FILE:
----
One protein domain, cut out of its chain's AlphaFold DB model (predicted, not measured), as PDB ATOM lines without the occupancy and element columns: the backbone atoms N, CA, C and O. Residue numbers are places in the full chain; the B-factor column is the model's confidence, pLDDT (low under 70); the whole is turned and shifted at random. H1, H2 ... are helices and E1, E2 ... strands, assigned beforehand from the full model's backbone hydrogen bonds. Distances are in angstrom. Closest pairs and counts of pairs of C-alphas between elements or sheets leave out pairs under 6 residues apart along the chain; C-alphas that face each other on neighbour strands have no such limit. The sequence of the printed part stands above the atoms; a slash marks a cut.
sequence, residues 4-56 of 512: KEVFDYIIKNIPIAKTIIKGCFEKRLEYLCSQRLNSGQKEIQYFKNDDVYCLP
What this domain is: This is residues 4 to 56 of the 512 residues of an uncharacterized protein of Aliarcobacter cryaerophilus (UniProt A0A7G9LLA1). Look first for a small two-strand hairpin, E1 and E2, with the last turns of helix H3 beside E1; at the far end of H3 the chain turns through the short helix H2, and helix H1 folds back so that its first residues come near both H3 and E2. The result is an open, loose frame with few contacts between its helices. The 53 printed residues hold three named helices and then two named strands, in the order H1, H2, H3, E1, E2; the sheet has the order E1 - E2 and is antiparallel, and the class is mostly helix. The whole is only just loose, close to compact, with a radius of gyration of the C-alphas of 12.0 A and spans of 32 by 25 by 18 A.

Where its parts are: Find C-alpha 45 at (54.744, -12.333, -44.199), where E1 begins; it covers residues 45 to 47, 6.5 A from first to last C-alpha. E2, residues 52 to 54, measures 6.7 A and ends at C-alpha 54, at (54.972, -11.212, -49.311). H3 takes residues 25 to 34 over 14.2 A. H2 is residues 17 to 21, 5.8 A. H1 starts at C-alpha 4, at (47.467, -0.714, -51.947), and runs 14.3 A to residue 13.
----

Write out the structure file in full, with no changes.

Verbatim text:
One protein domain, cut out of its chain's AlphaFold DB model (predicted, not measured), as PDB ATOM lines without the occupancy and element columns: the backbone atoms N, CA, C and O. Residue numbers are places in the full chain; the B-factor column is the model's confidence, pLDDT (low under 70); the whole is turned and shifted at random. H1, H2 ... are helices and E1, E2 ... strands, assigned beforehand from the full model's backbone hydrogen bonds. Distances are in angstrom. Closest pairs and counts of pairs of C-alphas between elements or sheets leave out pairs under 6 residues apart along the chain; C-alphas that face each other on neighbour strands have no such limit. The sequence of the printed part stands above the atoms; a slash marks a cut.
sequence, residues 4-56 of 512: KEVFDYIIKNIPIAKTIIKGCFEKRLEYLCSQRLNSGQKEIQYFKNDDVYCLP
What this domain is: This is residues 4 to 56 of the 512 residues of an uncharacterized protein of Aliarcobacter cryaerophilus (UniProt A0A7G9LLA1). Look first for a small two-strand hairpin, E1 and E2, with the last turns of helix H3 beside E1; at the far end of H3 the chain turns through the short helix H2, and helix H1 folds back so that its first residues come near both H3 and E2. The result is an open, loose frame with few contacts between its helices. The 53 printed residues hold three named helices and then two named strands, in the order H1, H2, H3, E1, E2; the sheet has the order E1 - E2 and is antiparallel, and the class is mostly helix. The whole is only just loose, close to compact, with a radius of gyration of the C-alphas of 12.0 A and spans of 32 by 25 by 18 A.

Where its parts are: Find C-alpha 45 at (54.744, -12.333, -44.199), where E1 begins; it covers residues 45 to 47, 6.5 A from first to last C-alpha. E2, residues 52 to 54, measures 6.7 A and ends at C-alpha 54, at (54.972, -11.212, -49.311). H3 takes residues 25 to 34 over 14.2 A. H2 is residues 17 to 21, 5.8 A. H1 starts at C-alpha 4, at (47.467, -0.714, -51.947), and runs 14.3 A to residue 13.